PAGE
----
Like the Four Horsemen of the Apocalypse, the symptoms of a booming property market are riding roughshod over the normal conveyancing process leaving chaos and havoc in their wake.
Farmland prices are at an all-time high and prices in parts of London are 70% up on their 2007 peak. Asking prices now form the base level for ‘best and final offers’, multiple buyers are being asked to enter into a contract race, the dreaded word ‘gazumping’ is being used as a lash and the Exclusivity Agreement or Lock-Out Agreement is back in fashion, especially with London agents.
The idea of an Exclusivity Agreement is encouraged by the seller’s agent as something of benefit to the buyer and it will use wording such as “the buyer requires the exclusive right to exchange contracts for a limited period”. So the buyer is reassured that the property will not continue to be promoted and he or she will not be gazumped during the ‘lock-out period’. To obtain the benefit of this, however, the buyer must pay a sum of money upfront at the very start of the transaction which is typically 1% of the purchase price. Here’s the rub. The lock-out period is often optimistically short – say 20 working days. So the buyer has four weeks to arrange a survey, carry out searches and complete the pre-exchange conveyancing process, obtain a mortgage offer and exchange contracts or lose the pre-exchange deposit.
Most buyers simply cannot commit to this. With the introduction of the Mortgage Market Review, mortgage offers are taking much longer to be issued and that is without any problems highlighted by searches or title problems – but the clock keeps ticking.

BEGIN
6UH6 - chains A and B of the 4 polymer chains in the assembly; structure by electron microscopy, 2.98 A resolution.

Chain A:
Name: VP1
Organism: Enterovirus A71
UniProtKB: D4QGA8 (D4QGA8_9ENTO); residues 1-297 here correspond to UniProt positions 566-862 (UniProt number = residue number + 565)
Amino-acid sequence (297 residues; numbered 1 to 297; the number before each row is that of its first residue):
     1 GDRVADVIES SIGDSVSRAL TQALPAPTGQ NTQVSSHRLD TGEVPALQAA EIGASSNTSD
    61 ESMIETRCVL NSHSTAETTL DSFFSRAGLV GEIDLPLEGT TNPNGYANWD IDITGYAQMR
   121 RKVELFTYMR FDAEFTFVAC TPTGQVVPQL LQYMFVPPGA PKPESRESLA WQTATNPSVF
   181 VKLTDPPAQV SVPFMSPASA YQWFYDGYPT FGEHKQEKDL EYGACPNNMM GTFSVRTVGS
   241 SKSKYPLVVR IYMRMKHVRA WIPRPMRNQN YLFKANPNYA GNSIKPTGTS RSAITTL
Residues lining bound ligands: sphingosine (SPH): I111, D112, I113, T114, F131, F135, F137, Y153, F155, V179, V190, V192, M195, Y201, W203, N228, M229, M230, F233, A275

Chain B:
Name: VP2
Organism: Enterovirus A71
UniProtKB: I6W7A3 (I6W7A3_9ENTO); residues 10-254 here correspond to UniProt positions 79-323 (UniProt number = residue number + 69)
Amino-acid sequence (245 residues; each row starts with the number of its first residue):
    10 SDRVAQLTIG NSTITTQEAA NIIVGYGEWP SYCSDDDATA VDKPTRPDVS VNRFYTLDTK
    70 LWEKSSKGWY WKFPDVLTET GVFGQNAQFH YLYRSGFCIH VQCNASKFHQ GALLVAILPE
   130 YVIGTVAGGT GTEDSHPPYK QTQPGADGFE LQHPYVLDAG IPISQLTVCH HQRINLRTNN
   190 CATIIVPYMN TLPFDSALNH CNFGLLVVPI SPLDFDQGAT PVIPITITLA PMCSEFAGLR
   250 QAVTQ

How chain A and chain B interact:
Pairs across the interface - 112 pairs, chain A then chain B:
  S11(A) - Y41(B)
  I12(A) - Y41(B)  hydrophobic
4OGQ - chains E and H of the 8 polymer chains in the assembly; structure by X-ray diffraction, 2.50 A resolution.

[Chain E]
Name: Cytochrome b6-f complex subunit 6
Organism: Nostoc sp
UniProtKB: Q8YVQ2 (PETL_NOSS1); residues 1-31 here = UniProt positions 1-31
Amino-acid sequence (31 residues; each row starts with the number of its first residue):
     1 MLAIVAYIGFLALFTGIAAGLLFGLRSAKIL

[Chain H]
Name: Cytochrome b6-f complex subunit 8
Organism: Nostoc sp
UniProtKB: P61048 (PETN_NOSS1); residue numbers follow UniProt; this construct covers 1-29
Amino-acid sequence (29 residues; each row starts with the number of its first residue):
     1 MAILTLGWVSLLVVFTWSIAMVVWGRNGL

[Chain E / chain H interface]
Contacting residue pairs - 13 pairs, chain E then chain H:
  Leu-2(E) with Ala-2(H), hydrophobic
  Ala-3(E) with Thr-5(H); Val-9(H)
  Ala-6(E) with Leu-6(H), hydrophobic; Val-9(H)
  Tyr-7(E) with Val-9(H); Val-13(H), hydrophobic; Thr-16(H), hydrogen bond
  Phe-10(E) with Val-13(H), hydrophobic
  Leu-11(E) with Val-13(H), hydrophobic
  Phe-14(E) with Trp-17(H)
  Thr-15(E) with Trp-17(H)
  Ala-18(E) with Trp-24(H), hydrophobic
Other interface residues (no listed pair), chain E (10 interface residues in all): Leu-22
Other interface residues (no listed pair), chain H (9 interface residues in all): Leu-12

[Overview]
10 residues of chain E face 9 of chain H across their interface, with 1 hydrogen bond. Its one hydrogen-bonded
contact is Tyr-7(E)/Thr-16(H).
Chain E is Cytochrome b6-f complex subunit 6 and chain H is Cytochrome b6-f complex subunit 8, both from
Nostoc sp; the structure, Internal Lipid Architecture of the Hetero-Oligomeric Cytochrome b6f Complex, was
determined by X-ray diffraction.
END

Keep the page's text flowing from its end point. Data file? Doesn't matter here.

Sometimes the Exclusivity Agreements will have clauses releasing the parties from their obligations in certain circumstances but these are drafted in very general terms and so simply give the lawyers the ammunition for a dispute.
These Exclusivity Agreements are not a bed of roses for sellers either. If they get a bad buyer they cannot change horse during the lock-out period and if the matter does become litigious they may have to take their property off the market for some considerable time.
Understandably lawyers are reluctant to allow their clients to commit to an Exclusivity Agreement so rather than speed up the conveyancing process it is slowed down whilst the lawyers renegotiate whatever has been agreed by the agents.
The problems of an overheated property market are not going to go away. Politicians and the Bank of England talk about measures aimed at reducing demand but surely the answer is to increase supply. Not by building on our greenbelt but on brown field sites, perhaps with tax incentives for developers such as stamp duty-free zones to compensate for the extra costs involved.
With a growing population it will take a long time to resolve the problems of a disenfranchised generation but whatever the temptation Exclusivity Agreements are not the answer.
William Kinread is a partner at Raworths LLP and a solicitor specialising in agriculture. To contact Raworths telephone 01423 566666 or visit our offices at Eton House, 89 Station Parade, Harrogate, HG1 1HF. Alternatively, you can email firstname.lastname@example.org